Nominated by parent, Jennifer Klump:

Our son came to Mrs. Baird's Life Skills classroom to get more individualized attention for his complex needs. I was hesitant at first that our son would be leaving the mainstream classroom and going to a Life Skills classroom. Mrs. Baird met with us in our IEP meetings to answer any questions and invited us to observe her classroom before making a decision. She told me at that time, that her goal was to have our son educated as much as possible with his peers, but that her classroom could provide him a home base to come back to when he needed to. In the past two years, Mrs. Baird has been a full partner in our son's learning; constantly communicating with us about his day via a communication book, email and phone conversations. She is always strategizing to problem-solve our son's many complex issues. She offered to sit on his school bus to get to the bottom of an issue between him and other children if she could not get to the bottom of what the problem was. She has been a huge support to our son and us through our son's first two years of school. It is also obvious that the strategies we have laid out in his IEP are being followed, as end of year notes came back with much progress toward meeting his goals. Thank you so much Teacher Leah for helping our son through a difficult year.

Congratulations Leah, from all of us at K103!

What inspired you to become an educator?

I grew up in Bellevue, Washington and part of my school’s community service was to volunteer. I was drawn to volunteer at schools and fell in love with special education when I was volunteering in a program for children with special needs. After that experience, I knew that I wanted to help all children, no matter their ability level or background be successful learners and citizens.

What do you like most about teaching?

I love to collaborate! I think it is so important to work closely with families to support the needs of students. In my current position I work with students in kindergarten through 2nd grade. Transitioning to Elementary School is a big step for families, especially families with children who might not be able to verbally tell their parents how their day was. Collaborating with parents, families and IEP teams is so enriching. It makes a better learning environment for all of those involved.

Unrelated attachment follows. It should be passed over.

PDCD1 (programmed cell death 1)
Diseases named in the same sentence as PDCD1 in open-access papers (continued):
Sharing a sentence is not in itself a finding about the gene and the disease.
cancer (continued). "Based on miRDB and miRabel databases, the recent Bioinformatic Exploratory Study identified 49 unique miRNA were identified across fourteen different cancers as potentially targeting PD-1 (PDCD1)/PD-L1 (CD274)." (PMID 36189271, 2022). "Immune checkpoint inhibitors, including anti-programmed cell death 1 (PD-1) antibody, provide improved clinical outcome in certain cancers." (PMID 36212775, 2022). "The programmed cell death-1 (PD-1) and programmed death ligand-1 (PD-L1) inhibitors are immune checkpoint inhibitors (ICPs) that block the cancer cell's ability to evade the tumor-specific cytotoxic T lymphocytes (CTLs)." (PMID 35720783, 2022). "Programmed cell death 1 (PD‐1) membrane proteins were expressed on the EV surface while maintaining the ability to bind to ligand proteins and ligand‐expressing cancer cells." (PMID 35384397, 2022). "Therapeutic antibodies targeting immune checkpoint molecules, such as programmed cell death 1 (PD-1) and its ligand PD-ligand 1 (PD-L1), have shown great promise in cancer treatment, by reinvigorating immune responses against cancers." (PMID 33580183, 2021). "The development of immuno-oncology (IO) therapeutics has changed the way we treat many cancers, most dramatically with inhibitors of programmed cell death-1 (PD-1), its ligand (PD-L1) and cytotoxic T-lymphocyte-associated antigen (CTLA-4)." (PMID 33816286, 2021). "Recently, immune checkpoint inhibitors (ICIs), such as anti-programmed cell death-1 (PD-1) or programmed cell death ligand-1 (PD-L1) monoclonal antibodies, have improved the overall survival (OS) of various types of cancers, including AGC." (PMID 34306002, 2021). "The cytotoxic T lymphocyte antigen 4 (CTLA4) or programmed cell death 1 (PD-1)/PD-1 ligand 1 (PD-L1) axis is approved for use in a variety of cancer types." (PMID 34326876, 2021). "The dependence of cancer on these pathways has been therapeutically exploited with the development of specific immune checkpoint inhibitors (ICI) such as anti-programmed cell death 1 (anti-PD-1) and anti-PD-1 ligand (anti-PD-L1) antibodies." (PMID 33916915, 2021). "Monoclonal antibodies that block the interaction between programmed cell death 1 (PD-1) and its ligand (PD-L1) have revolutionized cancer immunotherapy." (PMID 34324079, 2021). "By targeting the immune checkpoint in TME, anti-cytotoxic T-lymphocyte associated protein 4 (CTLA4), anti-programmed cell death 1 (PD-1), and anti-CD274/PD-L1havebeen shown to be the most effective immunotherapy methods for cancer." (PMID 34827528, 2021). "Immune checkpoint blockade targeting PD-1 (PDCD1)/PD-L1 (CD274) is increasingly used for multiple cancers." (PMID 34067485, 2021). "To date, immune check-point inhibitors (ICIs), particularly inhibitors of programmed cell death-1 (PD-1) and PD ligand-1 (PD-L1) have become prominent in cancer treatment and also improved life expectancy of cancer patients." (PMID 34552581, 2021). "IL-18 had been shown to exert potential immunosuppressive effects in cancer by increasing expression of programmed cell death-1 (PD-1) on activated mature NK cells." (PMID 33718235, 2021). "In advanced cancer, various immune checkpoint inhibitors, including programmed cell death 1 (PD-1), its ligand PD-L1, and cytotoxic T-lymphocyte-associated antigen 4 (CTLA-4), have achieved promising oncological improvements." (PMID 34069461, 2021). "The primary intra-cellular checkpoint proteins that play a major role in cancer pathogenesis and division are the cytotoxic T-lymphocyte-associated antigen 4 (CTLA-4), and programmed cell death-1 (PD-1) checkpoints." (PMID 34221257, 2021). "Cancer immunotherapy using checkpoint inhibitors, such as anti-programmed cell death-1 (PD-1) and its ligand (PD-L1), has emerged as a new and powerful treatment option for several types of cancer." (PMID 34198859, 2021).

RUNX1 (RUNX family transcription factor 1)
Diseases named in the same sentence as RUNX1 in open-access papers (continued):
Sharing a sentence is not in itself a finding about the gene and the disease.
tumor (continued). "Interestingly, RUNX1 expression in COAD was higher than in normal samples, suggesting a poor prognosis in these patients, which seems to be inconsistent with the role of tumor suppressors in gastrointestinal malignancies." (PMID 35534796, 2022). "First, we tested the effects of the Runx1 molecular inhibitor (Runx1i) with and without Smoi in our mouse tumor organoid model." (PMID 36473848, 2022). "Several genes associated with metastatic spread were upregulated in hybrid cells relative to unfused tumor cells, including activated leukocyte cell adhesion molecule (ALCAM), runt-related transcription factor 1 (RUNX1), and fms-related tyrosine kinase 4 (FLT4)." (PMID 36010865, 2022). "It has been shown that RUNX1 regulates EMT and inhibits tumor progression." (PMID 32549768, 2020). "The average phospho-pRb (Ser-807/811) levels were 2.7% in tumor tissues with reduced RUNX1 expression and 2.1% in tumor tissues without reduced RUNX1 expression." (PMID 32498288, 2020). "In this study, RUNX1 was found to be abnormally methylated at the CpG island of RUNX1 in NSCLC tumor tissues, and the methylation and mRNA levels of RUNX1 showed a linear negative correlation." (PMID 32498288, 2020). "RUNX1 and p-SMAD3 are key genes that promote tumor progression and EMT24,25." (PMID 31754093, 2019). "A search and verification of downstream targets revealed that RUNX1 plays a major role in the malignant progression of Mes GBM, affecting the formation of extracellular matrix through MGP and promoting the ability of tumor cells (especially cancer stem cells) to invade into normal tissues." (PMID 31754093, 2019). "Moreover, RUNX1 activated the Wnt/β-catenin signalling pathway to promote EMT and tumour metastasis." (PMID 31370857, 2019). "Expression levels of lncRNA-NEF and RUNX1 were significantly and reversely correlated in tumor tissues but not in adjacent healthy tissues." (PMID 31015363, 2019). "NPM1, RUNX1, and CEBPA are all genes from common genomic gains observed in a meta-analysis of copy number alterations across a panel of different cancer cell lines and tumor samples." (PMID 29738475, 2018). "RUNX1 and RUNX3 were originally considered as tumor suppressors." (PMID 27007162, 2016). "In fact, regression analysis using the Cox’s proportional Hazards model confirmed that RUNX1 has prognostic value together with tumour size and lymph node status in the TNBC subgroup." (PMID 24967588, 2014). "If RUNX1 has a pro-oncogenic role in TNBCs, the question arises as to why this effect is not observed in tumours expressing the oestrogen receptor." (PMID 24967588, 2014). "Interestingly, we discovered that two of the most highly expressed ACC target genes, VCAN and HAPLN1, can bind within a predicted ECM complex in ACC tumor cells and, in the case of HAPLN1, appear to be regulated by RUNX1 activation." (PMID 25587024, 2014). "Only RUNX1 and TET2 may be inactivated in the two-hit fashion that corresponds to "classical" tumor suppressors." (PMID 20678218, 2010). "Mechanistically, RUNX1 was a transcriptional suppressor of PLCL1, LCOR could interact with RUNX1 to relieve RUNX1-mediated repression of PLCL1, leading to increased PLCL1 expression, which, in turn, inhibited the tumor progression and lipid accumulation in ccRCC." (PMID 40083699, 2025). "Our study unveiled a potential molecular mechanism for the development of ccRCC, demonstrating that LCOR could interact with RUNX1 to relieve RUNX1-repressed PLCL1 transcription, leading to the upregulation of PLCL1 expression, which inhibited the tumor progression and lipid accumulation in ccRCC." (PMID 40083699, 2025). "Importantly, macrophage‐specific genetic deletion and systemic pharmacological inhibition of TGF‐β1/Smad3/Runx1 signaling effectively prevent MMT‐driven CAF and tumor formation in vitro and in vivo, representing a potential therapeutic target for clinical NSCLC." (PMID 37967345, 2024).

What has changed the most since you began your career in education?

Reflecting over my teaching career thus far I would have to say that support services outside of the school system have changed the most. Schools offer a great deal of services during the school day; yet it appears that at the community level there aren’t the plethora of services, clubs and classes open to families with children who have special needs.

What would you like parents to know about your job?

I would want parents to know that I truly want what is best for their child and I will try my best to create the best learning environment for their child to be successful while acquiring new skills. I believe that teaching doesn’t happen just in the classroom, but in the lunchroom and out a recess too. I want parents to know that even if there is a conflict, I am so honored to work with them because it shows how much they care for their child. Parents are their child’s biggest advocate.

Share a favorite story about your years in education.

I was a resource room teacher in Washington state and there was a 5th grade overnight field trip to the Seattle Science Center. One of the 5th graders on my caseload has never been on a sleep over type trip before and with collaboration between her family, the school and the Seattle Science Center she was able to attend. This was a big step for everyone involved. It was awesome to watch the student have a typical experience with her friends on the overnight as a student in 5th grade, not as a student with a disability. It was also kind of fun to sleep in the Science Center! Special education can impact so many facets of a person’s life, not just the 8-2:30 time period that a person is at school. I love to help make connections between people of all abilities that will enrich everyone’s life in the long run.